Sergeant Dave White from the Midland Community Liaison Unit said the bicycles were refurbished and then donated to other causes around the world.
�We have sent bikes to remote communities in the north of the state,� Sgt White said.
�They had a team of volunteers in on Friday from Iluka Mining to prepare bikes for overseas and Laverton, where they removed pedals, turned handle bars and plastic-wrapped the bikes in pairs.�
Sgt White said 22 bikes and a supply of tyres and tubes were sent to Laverton.
The majority of bikes have come from the Midland police station, which supports Bicycles for Humanity and is proving to be an alternative to the use of an auction company to get rid of them.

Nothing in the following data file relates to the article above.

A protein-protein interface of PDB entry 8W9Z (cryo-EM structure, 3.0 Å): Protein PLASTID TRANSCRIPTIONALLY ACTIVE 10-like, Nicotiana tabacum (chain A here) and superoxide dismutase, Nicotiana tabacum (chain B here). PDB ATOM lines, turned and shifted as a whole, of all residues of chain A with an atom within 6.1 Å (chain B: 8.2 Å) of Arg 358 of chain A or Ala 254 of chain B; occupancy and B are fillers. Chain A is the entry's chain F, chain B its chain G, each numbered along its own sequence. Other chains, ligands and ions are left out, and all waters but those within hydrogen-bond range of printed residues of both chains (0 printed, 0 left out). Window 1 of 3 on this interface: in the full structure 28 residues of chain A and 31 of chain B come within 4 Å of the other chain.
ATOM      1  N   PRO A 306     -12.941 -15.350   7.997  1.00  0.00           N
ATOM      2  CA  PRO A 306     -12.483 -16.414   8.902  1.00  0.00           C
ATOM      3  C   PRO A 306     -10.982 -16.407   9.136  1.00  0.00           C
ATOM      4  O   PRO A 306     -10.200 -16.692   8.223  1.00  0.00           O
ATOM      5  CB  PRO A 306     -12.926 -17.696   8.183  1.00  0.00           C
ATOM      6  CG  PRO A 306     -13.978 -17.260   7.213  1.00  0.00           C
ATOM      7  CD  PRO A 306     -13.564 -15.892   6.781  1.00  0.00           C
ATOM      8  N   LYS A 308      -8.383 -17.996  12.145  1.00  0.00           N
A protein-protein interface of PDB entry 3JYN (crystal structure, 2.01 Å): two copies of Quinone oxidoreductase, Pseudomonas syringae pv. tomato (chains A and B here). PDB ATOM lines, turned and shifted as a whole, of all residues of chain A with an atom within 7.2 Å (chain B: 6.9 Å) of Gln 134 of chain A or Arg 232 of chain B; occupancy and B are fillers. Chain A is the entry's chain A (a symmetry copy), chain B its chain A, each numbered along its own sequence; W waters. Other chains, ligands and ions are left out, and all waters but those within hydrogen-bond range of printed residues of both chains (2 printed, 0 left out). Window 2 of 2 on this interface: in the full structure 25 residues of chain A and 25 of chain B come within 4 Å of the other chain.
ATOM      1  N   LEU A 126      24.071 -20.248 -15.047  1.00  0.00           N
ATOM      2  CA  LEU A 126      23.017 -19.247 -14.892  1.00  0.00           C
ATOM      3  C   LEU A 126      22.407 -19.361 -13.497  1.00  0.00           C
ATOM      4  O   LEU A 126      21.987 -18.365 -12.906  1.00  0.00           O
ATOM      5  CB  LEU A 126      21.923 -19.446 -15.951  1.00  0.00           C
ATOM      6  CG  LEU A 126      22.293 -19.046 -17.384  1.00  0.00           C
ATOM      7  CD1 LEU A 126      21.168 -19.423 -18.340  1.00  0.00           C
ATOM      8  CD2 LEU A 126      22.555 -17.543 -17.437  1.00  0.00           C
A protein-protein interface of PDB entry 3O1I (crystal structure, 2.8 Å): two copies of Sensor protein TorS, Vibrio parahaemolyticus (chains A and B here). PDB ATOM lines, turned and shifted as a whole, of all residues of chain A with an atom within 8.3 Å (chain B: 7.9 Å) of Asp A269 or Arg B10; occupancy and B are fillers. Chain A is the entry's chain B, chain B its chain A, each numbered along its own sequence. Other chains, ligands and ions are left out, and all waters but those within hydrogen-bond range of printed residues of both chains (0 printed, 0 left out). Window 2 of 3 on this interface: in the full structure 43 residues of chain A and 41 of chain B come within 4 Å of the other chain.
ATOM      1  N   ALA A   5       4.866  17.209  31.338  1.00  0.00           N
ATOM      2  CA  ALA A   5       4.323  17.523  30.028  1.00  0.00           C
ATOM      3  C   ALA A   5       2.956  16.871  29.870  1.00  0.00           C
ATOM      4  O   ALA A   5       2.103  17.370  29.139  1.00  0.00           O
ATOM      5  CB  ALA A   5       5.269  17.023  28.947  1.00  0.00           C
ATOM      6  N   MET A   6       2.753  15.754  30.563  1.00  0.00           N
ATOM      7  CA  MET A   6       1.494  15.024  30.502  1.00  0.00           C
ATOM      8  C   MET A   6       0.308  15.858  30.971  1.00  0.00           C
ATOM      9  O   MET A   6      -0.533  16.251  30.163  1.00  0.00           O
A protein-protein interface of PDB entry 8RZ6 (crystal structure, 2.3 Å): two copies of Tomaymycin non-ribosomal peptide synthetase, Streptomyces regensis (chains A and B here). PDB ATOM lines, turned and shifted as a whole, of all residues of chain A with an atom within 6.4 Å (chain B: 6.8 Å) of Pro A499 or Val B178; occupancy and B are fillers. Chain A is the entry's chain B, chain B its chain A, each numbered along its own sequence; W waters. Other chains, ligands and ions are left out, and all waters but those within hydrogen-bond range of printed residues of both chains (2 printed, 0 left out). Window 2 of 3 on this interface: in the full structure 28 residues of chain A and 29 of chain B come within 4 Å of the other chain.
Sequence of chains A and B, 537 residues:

Midland police has also sent a container of bikes to Broome Prison.
The local inmates will rebuild the bikes in a program aimed at trying to stop children at risk being bored with nothing to do.
Acting Inspector Craig Davis said the project was an opportunity for police to give back to the community.
�Many of these bikes were going to auction but with little value,� he said.
�They couldn�t be donated until they were restored but then the workshops which changed tyres also taught people to get skills in fixing bikes.�
He said another 40 bikes had been sent to Punmu Martu community to keep the youth involved in activities that stop them getting bored.
�We hope to make a difference to youth in these communities,� Sgt White said.